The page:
I have spent the last three days in Pittsburgh, Pennsylvania, participating in the Presbyterian Church-USA’s consideration of resolutions on Middle Eastern and peacemaking issues. Most notably, this includes a call for the church to divest its shares in three American companies – Caterpillar, Motorola and Hewlett-Packard – whose products are used for “non-peaceful pursuits” that aid the Israeli occupation of Palestinians.
The bottom line is that the church did not vote in favor of divestment, by a razor thin margin of 333 to 331 against with two abstentions. Instead it voted to invest “constructively” and “positively” in both Palestine and Israel, and engage both peoples in activities that could promote peacemaking and improve the lives of Palestinians living under occupation. It also voted overwhelmingly to boycott all products made in Israeli settlements, a major gain for those battling for justice, given that the Presbyterians are the largest Protestant denomination in the United States.
Behind this result, however, is a far deeper and more complex story of gains and losses, and strengths and weaknesses, for those who support divestment as a means of pressuring Israel into ending its cruel and criminal acts against Palestinians.
Based on my participation in the congress, and close observation of the debate by both sides, I would make a number of initial observations and draw several conclusions.
This process reminds us what happens when ordinary Americans seriously debate such a contentious issue, and identify the rights and wrongs on both sides.
Such debates rarely happen in public or political institutions in the United States, such as the U.S. Congress, most notably. The Presbyterian Church has studied, debated and grappled with this issue for nearly a decade, and the church committee (Mission Responsibility Through Investment, or MRTI) leading this process finally presented a report Monday recommending divestment.
The really intense deliberations occurred in the so-called Committee 15 Monday and Tuesday. The discussions covered divestment, boycotting products from Israeli companies working in the occupied territories, naming Israel’s occupation policies as a case of apartheid, U.S. policy toward Iran and Syria, and other topics.
That committee of 48 very typical Americans who are not Middle East experts heard detailed arguments for and against the MRTI committee report that called for divestment, and then voted affirmatively by a solid majority of 36 for, 11 against, and one abstention. Similarly, they voted by 37-6-2 to boycott products of Israeli companies in the occupied territories. When Americans have the facts, hear both sides, and vote their conscience, this is what happens.
These affirmative committee votes and the razor-thin loss by two votes on the divestment issue before the full congress came in the face of immense and sophisticated lobbying by pro-Israeli forces from within the church and by American Jewish groups. It is fair to assume that in the days between the committee votes and the full congress vote Thursday, more pressure was applied to achieve the 333-331 vote against divestment.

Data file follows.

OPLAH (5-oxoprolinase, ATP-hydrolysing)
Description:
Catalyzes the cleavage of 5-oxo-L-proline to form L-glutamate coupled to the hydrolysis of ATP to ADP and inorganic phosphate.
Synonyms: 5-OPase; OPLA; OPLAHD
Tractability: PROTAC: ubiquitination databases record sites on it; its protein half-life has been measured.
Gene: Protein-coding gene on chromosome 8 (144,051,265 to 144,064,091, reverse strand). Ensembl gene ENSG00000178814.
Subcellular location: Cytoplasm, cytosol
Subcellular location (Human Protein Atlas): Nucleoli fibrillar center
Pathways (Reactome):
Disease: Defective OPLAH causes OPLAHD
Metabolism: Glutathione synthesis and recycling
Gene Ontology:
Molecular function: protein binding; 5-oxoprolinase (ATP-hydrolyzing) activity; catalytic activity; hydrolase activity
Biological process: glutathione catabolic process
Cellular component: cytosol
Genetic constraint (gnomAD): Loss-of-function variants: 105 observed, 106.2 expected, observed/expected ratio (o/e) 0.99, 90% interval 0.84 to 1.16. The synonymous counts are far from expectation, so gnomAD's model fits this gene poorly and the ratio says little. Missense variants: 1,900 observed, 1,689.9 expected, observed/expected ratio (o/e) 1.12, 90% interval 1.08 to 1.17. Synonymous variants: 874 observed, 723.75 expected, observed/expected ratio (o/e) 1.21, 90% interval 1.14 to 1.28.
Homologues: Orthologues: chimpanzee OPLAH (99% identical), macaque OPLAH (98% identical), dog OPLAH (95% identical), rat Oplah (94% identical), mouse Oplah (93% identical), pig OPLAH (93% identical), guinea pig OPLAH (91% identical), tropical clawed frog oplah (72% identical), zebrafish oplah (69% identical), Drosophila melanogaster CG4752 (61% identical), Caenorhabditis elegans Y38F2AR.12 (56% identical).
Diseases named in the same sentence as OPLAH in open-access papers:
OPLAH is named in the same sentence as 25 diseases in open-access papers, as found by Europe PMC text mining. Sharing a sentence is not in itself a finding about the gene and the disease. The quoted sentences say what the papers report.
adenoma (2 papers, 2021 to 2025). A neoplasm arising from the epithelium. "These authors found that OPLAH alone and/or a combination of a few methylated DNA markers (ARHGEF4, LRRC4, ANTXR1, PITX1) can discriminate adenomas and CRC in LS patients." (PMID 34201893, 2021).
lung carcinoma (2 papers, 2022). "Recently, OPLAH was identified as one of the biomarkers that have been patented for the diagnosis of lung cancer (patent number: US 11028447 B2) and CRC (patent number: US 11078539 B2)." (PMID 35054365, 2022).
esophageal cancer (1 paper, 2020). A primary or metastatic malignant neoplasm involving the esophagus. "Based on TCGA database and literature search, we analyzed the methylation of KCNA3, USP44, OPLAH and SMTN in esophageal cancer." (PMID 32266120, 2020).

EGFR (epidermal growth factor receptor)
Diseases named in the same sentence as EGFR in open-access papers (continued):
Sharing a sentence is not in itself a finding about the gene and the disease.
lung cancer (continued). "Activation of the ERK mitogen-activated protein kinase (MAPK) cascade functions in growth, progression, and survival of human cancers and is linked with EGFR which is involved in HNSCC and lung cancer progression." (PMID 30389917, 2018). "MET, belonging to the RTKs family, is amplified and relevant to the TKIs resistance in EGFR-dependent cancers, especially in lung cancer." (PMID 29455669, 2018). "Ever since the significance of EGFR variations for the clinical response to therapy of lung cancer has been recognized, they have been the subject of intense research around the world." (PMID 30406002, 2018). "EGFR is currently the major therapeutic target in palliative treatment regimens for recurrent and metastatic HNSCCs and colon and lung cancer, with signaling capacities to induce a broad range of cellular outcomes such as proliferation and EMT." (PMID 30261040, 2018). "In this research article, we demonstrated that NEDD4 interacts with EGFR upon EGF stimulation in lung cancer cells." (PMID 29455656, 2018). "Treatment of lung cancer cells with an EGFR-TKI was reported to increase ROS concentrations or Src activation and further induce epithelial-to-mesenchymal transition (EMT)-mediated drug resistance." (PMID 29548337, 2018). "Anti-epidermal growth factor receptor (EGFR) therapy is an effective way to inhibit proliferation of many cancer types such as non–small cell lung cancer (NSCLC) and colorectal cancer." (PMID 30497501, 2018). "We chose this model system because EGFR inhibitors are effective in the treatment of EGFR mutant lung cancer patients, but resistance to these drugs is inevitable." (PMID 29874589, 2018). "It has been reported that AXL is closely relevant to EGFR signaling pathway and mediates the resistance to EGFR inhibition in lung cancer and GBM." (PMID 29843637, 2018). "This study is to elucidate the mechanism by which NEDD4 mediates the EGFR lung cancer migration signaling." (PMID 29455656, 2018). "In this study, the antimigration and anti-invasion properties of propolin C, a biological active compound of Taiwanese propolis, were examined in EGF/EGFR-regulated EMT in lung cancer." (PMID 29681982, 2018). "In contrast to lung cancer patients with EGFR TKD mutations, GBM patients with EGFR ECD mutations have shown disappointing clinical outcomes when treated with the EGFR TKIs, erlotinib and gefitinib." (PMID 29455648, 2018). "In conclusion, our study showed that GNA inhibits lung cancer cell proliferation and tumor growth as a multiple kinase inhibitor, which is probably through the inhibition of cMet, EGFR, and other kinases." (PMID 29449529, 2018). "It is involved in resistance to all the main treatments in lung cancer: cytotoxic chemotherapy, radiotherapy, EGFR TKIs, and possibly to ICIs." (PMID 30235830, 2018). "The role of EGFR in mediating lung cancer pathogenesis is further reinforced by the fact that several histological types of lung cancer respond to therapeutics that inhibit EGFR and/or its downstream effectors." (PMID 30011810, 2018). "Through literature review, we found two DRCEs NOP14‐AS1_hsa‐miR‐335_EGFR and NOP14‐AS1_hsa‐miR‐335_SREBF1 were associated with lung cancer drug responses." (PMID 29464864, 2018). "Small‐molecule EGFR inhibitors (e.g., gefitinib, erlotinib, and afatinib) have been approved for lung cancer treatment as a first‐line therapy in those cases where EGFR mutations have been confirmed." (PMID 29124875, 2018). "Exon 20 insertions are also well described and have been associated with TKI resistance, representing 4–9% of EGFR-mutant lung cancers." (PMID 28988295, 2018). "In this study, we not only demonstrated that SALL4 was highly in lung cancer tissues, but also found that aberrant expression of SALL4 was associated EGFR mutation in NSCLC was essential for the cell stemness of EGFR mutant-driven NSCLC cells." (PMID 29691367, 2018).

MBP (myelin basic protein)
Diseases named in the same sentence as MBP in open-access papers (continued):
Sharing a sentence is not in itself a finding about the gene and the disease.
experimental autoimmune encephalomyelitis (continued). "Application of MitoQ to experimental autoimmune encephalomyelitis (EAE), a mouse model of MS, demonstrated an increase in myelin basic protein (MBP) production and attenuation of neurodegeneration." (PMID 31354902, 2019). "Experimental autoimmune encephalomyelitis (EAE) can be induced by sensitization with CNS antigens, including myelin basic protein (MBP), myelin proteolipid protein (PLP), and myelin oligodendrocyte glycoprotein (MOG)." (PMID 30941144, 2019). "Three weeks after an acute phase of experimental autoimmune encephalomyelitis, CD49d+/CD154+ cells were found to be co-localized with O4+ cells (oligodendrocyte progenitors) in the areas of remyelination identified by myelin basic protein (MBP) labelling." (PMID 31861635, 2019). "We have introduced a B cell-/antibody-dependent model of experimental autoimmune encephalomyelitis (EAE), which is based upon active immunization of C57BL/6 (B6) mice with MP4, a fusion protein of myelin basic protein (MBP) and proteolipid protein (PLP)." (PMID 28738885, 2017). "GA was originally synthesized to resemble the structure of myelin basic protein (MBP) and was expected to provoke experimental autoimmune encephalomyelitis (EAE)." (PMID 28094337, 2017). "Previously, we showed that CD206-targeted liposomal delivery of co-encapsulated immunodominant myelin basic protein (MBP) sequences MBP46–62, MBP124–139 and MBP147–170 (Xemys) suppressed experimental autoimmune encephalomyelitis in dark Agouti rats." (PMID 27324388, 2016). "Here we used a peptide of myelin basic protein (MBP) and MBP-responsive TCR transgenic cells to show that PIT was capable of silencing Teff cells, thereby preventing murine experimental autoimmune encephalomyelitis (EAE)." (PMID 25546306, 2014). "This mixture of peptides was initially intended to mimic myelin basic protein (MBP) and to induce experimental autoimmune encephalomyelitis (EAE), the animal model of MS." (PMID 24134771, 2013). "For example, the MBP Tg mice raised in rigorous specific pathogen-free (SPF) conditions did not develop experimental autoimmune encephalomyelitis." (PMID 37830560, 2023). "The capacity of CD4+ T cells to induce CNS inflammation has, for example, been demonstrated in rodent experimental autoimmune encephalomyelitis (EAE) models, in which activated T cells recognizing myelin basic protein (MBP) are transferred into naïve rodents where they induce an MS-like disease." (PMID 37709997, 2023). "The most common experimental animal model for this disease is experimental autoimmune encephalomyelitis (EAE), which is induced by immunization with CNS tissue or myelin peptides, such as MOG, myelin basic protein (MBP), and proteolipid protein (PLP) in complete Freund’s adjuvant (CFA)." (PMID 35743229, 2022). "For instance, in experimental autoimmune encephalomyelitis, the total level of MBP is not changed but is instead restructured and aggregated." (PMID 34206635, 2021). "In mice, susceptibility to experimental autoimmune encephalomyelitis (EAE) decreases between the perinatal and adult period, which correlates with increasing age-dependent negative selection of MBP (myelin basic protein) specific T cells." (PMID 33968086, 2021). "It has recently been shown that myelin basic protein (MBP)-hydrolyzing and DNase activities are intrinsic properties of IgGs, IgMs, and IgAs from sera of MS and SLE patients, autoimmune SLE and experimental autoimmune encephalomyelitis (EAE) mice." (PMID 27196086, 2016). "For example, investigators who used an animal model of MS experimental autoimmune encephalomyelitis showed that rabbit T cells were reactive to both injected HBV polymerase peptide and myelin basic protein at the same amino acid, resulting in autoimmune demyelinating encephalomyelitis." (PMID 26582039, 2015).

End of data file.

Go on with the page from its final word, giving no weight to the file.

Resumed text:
The two conclusions I draw from watching this process close up are that: First, the old pro-Israel arguments that draw on Holocaust reminders, anti-Semitism accusations, and endangering or delegitimizing Israel are steadily losing their impact among many Americans, who are both more aware of the realities in occupied Palestinian lands and also support Israel but object to its colonial and criminal policies in those occupied lands.
And second, the pro-Israeli lobbying forces in the United States continue to be very effective when they apply their full force to an issue, as happened here. Pro-Israeli groups in the U.S. have immensely more leverage than pro-Palestinian groups – but that advantage diminishes rapidly when Americans decide to hear both sides of an issue and act on the basis of their own ethical principles.
Most Presbyterians expressed their desire to help the Palestinians, end the occupation, and also show their strong support for Israel’s security and legitimacy. Most felt caught between two valid narratives they supported, and feared being seen as taking sides.
So they chose the path of “positive investment and engagement” with both sides that seemed to resolve their dilemma and express their support for Israelis and Palestinians alike. They are, after all, a church, not a political party; they wanted to behave on the basis of their ethical commitment to act as a peacemaker, not a judge.
When the Presbyterian Church continued its deliberations Friday morning, the full congress voted by a more than two-thirds margin (71 percent for, 28 percent against) to boycott all products from companies working in Israeli settlements in occupied Arab lands. When this motion was first discussed in Committee 15, it only targeted two Israeli companies. But the committee expanded it to cover all products from settlements, indicating how strongly the Presbyterians felt about opposing the criminal settlements endeavor. This struggle for justice is in its early days, and is making important steps forward, alongside a few sideways moves here and there.
In the larger picture of continuing efforts to focus worldwide attention on the criminal and inhuman dimensions of the Israeli occupation, and the frequent complicity in this of foreign companies and governments, a significant trajectory of political sentiments was revealed in Pittsburgh. It should offer some hope and consolation to Palestinians who fight for their rights and dignity, and concerns to Israelis and others who justify or merely ignore the criminality of the occupation.
Rami G. Khouri is published twice weekly by THE DAILY STAR.